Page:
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Accounting for route congestion

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I may be wrong, but from what I can see...

There's no doubt that testmy.net does real-world bandwidth testing; and, that their ISP, theplanet.com, has several high quality interconnects to other popular networks. However, I've noticed that there still can be lower quality intermediary networks along certain routes that can be congested (depending on when you do the bandwidth test). So, while the general bandwidth for both the user's ISP network and testmy.net's ISP network can be very fast, there can still be a slower, congested intermediate network (specific to the route between testmy.net and the user's network) that can be the bottleneck. This can give you a lower speed rating than what the speed the user would generally see under any other circumstance.

The only way I can see testmy.net to give an accurate real-world speed test wouldbe to average out at least a few different speed tests with servers in different geographical locations.

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That would not solve the issue, and would essentially give you a single average number that is better left as a set of numbers for more information regarding routing.

There are two speed graphs that I think are most important for an internet connection: a graph of speed tests to an internal server (within the ISPs network) to determine the average and variance during the day/week/year/millennium of your connection to your ISP; and a graph of speed tests to a server outside the ISPs network, to find out how good your ISP is at handling that. Latency tests can also be very useful.

You are right in that a single server can be hampered by a single bad network, but it does point to a problem that is not supposed to exist, and will affect many more servers which you want to interact with.

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That would not solve the issue, and would essentially give you a single average number that is better left as a set of numbers for more information regarding routing.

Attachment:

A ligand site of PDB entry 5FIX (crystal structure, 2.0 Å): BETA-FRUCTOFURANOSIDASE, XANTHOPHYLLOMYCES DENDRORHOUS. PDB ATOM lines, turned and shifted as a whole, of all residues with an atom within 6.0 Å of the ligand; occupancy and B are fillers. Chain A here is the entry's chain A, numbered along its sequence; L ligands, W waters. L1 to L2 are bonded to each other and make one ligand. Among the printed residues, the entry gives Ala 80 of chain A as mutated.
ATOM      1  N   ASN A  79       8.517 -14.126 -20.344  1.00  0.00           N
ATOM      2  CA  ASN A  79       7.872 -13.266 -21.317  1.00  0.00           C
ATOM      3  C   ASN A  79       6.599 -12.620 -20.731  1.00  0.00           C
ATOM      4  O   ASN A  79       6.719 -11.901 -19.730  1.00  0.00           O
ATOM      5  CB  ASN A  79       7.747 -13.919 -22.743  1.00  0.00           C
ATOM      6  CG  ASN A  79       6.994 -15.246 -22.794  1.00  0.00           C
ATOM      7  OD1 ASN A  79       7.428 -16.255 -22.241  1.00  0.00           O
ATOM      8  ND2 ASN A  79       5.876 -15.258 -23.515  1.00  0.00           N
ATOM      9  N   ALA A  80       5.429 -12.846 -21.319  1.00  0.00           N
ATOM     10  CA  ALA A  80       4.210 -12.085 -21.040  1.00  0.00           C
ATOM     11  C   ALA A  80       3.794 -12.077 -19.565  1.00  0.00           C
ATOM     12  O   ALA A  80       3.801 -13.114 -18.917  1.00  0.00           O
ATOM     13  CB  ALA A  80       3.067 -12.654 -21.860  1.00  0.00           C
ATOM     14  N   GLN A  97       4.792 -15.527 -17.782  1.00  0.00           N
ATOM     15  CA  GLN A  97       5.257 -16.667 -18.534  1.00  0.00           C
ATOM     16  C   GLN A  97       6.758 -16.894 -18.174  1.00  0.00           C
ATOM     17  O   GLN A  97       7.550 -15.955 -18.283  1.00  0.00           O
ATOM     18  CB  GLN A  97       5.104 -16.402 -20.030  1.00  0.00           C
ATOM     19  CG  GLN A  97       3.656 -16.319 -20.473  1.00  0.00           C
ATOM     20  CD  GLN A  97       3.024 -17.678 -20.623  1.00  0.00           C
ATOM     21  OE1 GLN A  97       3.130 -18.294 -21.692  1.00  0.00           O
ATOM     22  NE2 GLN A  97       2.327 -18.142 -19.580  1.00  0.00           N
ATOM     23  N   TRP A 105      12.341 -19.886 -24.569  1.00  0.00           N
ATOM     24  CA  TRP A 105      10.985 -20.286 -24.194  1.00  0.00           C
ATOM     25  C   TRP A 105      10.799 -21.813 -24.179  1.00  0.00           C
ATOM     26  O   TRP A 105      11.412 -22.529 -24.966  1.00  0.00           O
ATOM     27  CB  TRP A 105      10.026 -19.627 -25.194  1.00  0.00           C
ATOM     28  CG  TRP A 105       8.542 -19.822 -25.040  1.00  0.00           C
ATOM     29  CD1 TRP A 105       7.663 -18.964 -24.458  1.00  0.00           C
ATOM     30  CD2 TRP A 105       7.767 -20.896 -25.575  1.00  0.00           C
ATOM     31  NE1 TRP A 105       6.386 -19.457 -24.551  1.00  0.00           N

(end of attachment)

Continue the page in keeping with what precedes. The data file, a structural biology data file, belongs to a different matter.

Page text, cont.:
There are two speed graphs that I think are most important for an internet connection: a graph of speed tests to an internal server (within the ISPs network) to determine the average and variance during the day/week/year/millennium of your connection to your ISP; and a graph of speed tests to a server outside the ISPs network, to find out how good your ISP is at handling that. Latency tests can also be very useful.

You are right in that a single server can be hampered by a single bad network, but it does point to a problem that is not supposed to exist, and will affect many more servers which you want to interact with.

very well put RTB

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Yes, very well said RTB... having said that though, I do plan on offering a test that does this. Coast to Coast speed test that will give you an idea of your average speed nationally. I've actually already been building the backend with this in mind so that when I'm ready it will be relatively easy to piece together. So look for this in the near future.

My provider isn't actually The Planet anymore, it's Softlayer. The Planet was awesome but Softlayer is far more powerful. They bought them out a couple years or so ago. DNS still resolves to the old name. After my next server upgrade the name should resolve correctly to Softlayer. Last time I upgraded The Planet gave me such an awesome deal it's been hard to beat it... for the longest time I went to their website and to make a comparable build it was like $1000/month. By the last time I got a new server I had been with The Planet for over a decade... so I was able to negotiate an awesome deal. Prices are coming down though so I'm thinking it's almost time for another upgrade. I'm getting at least 16 cores and solid state drives this next time around. :grin: It's going to be beast! :tongue2: queries so fast my users will be like :confused2:

... Congested routes aren't something you want to compensate for in your results. That's valuable information... that's part of your performance. It often times doesn't effect your connection across the entire Internet... but if the congested route is close to home it can. If it's effecting your speed to TestMy.net's server.... it's effecting your speed to other sites as well. I purposely pick popular hubs that have high bandwidth. Let me put it this way, in the Dallas datacenter where TMN is hosted... there are 104,000+ servers. Some host single sites... some can host hundreds of sites on one server. These generally aren't small no name sites either, people with small sites don't tend to spend that kind of money on a dedicated server solution. ...... so, if your speed is effected to TestMy.net, you're speed is effected to other sites as well. The Coast to Coast test isn't going to be intended on compensating, it's more to give you a broader picture of your Internet speed.

:headbang:

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